ramblings of a catskill fly fisher

Raine bamboo fly rods

Posted 4/17/24

I received my first bamboo fly rod during the winter of 1959. It was an Orvis 99—that is to say, an Orvis Battenkill with one tip. The rod was 7.5 feet long and rated for a 6-weight fly line. …

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ramblings of a catskill fly fisher

Raine bamboo fly rods


I received my first bamboo fly rod during the winter of 1959. It was an Orvis 99—that is to say, an Orvis Battenkill with one tip. The rod was 7.5 feet long and rated for a 6-weight fly line. When I ordered it through my friend Bob Zigsby—who knew West Jordan, the rodmaker at Orvis in Manchester, VT—I expected a kit rod. That meant a rod blank with ferrules mounted, a set of guides, a real seat and cork for the grip. I was planning to do the finish work myself. So it was quite a surprise at the Southern New York Sportsmen’s Association’s weekly fly-tying class, to open the rod tube and find a fully finished Orvis bamboo fly rod. That was Bob Zigsby, my mentor and dear friend.

Over the years, that rod served me well. It traveled with me to the Esopus, Beaver Kill, Willowemoc and ultimately the rivers of western Montana. Those included the Bitterroot, Clark Fork, Lolo and Rock Creek. When I returned from Montana, my Orvis fished with me on the East Branch of the Delaware River and on the Delaware River proper. Sadly, one afternoon while fishing from a canoe with Ed van Put, near Bouchoux Brook, the rod slipped over the side and into the Delaware. I was taking a photo while Ed was landing a nice rainbow, and not paying attention to my rod. 

For several years after that, I used fiberglass fly rods. Then around 1984, I accompanied Frank Mele to the Thomas and Thomas (TNT) Rod Shop in Turners Falls, MA. Len Codella was running TNT at that time. So with Frank’s guidance and recommendation, I ordered an eight-foot TNT classic bamboo fly rod. It was an impregnated model, rated for a 5-weight fly line. I fished that rod for about 20 years before selling it to a friend who was just beginning to fly fish with bamboo.

After that, there was a long hiatus before I found a Payne 8.5-foot 204 bamboo fly rod. That rod turned out to be too heavy for me, so I traded it for another rod. In the meantime, I purchased two or three Winston graphite fly rods, which I like very much. However, since all my friends were bamboo aficionados, I finally gave in and began to look for a new bamboo rod.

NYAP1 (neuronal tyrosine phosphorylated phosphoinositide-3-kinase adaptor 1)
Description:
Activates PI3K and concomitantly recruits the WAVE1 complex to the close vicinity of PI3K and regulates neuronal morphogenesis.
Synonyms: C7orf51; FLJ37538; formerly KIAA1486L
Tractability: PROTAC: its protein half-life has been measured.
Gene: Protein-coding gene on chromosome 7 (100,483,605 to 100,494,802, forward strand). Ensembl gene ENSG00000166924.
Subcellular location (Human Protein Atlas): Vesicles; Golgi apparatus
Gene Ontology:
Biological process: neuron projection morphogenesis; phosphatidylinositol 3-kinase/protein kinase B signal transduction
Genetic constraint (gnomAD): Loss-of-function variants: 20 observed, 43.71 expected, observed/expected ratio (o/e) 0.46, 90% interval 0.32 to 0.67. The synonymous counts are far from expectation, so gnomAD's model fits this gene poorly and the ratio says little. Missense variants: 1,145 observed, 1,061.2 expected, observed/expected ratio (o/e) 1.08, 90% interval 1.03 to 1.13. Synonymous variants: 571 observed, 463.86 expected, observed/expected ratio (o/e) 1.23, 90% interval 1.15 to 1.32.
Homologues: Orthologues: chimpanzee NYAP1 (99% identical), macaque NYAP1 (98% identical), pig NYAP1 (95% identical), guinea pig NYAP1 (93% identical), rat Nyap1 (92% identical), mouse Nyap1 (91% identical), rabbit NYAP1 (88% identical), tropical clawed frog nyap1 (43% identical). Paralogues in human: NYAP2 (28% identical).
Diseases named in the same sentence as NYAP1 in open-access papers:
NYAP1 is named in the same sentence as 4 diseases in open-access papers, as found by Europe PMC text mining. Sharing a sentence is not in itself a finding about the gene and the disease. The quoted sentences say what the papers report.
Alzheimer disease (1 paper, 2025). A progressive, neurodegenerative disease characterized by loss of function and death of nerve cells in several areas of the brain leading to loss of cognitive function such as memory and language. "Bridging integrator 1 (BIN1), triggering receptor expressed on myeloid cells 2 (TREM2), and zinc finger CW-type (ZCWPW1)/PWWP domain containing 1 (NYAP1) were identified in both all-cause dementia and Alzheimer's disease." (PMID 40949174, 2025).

That’s when I learned about Chris Raine, a rod maker of hollow-built bamboo fly rods, who operated from his shop in Northern California. So I spoke to Chris and asked him if his rods would stand up, should I hook a 20-inch trout. He put a video on his website that showed him with a large steelhead being landed on one of his rods. Once I saw that video, I decided to purchase one of Chris’s rods. At the time, he had an 8.5-foot, three-piece hollow-built rod he called an “experimental model” available. That rod was designed to cast a 5-weight fly line.

When the rod arrived, I quickly attached a reel with a 5-weight fly line and headed to the backyard to cast. I was immediately impressed with the way this rod performed. Because it was hollow built, it was light in the hand, and at the same time capable of putting out a lot of line with ease. 

I don’t remember the first time I fished this rod, but I do recall how easy it was at the end of a cast to pick up 30 or 40 feet of line, make one back cast and shoot out another 15 feet or so. The rod cast as well and just as easily as any graphite, and could really make long casts when needed. 

Just as important was the way it handled large trout. I had issues with other bamboo fly rods in the past after hooking an 18- or 20-inch brown, only to learn that it was difficult to apply enough pressure to allow a large trout to be landed quickly. 

That was not the case with the 8.5-foot Raine fly rod. Any trout that I hooked came to net in a reasonable amount of time, saving me from arm fatigue, and the fish from undue stress. In fact, one day several years ago while fishing with my friend Roger Menard, I landed the largest trout of my angling career—a 24-inch wild brown—with that rod. 

Bamboo fly rods are enjoying a renaissance, and there are a lot of good makers out there building fine rods. Based on my experience as an angler and long-time 

fly-casting instructor, I would put the Raine rods up with the best of the best. Chris’s rods are not only superb fishing tools but are beautifully made, with flawless varnish, guides, grips and reel seats. In addition, his prices are very reasonable when compared with other makers. 

So if you are inclined toward bamboo, take a look at Chris’s website; he has several models to choose from and some in stock. He can be found at www.hollowbuilt.com.  

There is nothing like fishing with a beautifully made bamboo fly rod. They are art forms designed as fishing rods. And I know that any angler who fishes with a Raine rod will not be disappointed.

bamboo, fly, catskill, fly fisher, ramblings


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